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Divided opinions

Worst start in decade for financial gender equality

By Yasmine Masi19 May 2022

Progress towards equal financial stability between genders has stalled in the March quarter after the gender gap in underemployment widened as male employment outcomes improved five times faster than female, according to the Financy Women’s Index (FWX).

This caused the FWX headline result to decline by 1.6 per cent from 73.3 points in the December quarter to 72.2 points, with the year-on-year result also down 0.9 per cent.

This comes despite the superannuation gender gap narrowing by the most in over a decade from 31 per cent in December to 25 per cent, lowering the years to superannuation equality to 19.

The latest superannuation figures from the Australian Bureau of Statistics (ABS) released in April also confirmed that in the financial year to 30 June 2020, the median lifetime superannuation balance for women was $50,000 compared to $67,000 for men.

“Australia’s economic recovery from the Covid-19 pandemic has been jobs-rich, for males and females,” Jo Masters, Chief Economist and Partner at Barrenjoey Capital, said.

“The Financy Women’s Index captures this with the Employment sub-index improving in the March quarter. That’s good news but it’s offset by the decline in the Underemployment sub-index.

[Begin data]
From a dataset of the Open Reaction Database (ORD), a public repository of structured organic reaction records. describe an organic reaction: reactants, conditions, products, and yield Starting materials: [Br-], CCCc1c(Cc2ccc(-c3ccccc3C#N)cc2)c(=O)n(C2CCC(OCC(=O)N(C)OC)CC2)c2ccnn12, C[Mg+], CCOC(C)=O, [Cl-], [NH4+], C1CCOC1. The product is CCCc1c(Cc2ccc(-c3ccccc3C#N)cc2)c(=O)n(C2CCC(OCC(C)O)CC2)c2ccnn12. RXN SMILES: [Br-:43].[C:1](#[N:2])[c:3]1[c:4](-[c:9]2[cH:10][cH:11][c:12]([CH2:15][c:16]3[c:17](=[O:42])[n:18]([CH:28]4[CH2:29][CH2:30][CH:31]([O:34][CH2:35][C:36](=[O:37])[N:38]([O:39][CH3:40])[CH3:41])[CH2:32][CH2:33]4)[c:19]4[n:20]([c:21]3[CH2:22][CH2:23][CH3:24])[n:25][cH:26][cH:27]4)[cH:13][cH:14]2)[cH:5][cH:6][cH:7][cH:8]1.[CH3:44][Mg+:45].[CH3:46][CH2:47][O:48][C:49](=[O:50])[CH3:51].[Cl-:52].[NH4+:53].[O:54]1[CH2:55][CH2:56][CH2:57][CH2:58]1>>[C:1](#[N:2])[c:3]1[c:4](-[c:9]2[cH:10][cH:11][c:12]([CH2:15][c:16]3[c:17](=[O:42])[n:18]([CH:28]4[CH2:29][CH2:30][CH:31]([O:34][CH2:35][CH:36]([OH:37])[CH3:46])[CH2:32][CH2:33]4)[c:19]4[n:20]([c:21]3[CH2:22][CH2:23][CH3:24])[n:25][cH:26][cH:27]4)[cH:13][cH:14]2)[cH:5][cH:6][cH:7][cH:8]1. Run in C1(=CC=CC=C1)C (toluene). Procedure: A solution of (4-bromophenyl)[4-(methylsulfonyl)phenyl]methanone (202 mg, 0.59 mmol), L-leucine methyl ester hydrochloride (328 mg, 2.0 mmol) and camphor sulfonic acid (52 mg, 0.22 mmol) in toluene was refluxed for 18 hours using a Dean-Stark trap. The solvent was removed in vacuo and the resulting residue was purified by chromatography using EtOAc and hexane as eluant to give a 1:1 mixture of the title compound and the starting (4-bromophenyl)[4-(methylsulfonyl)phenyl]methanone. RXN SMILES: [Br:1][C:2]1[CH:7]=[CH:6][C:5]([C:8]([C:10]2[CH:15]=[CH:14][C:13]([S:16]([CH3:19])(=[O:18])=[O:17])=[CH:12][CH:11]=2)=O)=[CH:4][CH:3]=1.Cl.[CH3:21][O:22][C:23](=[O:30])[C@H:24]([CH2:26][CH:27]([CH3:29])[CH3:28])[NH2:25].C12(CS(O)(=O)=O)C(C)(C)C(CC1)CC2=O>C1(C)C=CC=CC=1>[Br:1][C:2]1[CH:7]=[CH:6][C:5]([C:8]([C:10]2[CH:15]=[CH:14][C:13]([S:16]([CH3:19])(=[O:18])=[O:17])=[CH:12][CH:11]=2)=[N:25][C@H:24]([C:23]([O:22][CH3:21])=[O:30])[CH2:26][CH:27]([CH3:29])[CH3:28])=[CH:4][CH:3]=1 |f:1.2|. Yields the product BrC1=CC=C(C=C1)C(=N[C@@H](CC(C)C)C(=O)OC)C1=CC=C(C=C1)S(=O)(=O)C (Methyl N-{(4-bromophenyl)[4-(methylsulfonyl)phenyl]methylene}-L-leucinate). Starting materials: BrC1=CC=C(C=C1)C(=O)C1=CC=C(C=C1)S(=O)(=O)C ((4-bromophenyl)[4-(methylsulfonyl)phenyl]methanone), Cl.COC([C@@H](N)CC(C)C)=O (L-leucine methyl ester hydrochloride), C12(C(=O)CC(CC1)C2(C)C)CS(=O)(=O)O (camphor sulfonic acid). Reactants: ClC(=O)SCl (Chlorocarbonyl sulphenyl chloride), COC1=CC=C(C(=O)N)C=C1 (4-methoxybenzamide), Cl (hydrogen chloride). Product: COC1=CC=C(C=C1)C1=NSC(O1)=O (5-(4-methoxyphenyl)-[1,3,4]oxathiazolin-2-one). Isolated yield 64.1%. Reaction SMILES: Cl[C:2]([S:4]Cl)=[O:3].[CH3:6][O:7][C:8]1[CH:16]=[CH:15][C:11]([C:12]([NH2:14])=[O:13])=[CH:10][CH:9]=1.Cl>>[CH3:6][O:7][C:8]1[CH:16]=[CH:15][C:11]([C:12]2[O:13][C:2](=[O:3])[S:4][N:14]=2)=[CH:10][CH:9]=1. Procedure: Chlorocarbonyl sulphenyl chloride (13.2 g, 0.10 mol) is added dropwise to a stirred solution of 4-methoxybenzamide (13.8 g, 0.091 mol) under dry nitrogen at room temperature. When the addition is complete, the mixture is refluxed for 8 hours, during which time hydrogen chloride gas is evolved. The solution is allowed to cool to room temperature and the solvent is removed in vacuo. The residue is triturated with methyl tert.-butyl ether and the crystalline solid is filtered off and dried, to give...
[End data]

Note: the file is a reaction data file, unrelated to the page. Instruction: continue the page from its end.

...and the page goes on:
“Accessible and affordable childcare is crucial to supporting females to reach their full potential in the workforce.”

Despite such progress, the total time to reach financial gender equality in Australia remains unchanged at 59 years, due to the worst performing area of unpaid work.

“This report highlights the improvements in the gender gap in superannuation balances at a critical time in our gender equality journey,” Bianca Hartge-Hazelman, author of the FWX, said.

“Never before have women been more aware of the need to grow their own super, and this is being supported by organisational efforts as well. As a result, we have nearly halved the timeframe to equality in super to 19 years from 31 years.

“19 years to close the gap in superannuation takes us to 2041. It means that we can’t afford to take our eye off the ball, we still need to be proactive with policy initiatives that help to drive this gap down.”

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Anon
1 month ago

All the talk about gender and super seems to be calling for super on maternity leave. Is there any plan for older women? It looks like the plan for my Mum’s generation who had no paid parental leave is that part of the equation resolves by them dying, and people like my wife who also missed out on paid maternity leave are ignored..